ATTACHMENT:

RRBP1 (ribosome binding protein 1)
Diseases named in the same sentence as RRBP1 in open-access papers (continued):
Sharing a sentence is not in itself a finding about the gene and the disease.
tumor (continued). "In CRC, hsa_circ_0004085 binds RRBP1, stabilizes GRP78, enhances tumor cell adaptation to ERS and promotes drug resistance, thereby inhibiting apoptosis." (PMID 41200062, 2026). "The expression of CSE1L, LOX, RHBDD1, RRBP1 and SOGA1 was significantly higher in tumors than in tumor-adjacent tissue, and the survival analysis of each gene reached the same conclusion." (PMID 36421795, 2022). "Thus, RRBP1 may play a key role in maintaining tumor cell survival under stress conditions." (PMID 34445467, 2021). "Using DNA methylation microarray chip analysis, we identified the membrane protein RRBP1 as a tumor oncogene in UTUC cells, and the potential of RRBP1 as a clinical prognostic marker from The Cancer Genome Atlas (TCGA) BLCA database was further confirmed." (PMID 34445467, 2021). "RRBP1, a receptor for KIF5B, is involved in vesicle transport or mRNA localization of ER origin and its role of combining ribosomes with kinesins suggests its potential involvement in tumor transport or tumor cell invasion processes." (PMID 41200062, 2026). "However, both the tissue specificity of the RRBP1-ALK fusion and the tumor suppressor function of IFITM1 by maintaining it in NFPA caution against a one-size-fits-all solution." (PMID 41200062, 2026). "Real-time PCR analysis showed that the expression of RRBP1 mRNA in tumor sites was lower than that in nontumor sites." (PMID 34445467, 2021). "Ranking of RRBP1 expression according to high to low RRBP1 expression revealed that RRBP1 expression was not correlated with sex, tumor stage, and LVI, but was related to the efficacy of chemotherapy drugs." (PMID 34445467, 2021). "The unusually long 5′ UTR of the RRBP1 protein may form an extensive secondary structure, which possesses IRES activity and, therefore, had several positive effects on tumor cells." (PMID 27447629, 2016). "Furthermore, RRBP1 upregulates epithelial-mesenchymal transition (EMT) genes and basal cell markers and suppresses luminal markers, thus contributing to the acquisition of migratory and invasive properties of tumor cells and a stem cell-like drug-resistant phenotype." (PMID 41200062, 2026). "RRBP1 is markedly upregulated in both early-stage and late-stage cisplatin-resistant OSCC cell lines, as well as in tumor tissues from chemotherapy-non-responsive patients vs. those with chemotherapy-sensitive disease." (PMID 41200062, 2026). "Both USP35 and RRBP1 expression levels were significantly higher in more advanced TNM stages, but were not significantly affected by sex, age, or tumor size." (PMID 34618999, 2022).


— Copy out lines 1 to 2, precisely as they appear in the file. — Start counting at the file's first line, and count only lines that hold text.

RRBP1 (ribosome binding protein 1)
Diseases named in the same sentence as RRBP1 in open-access papers (continued):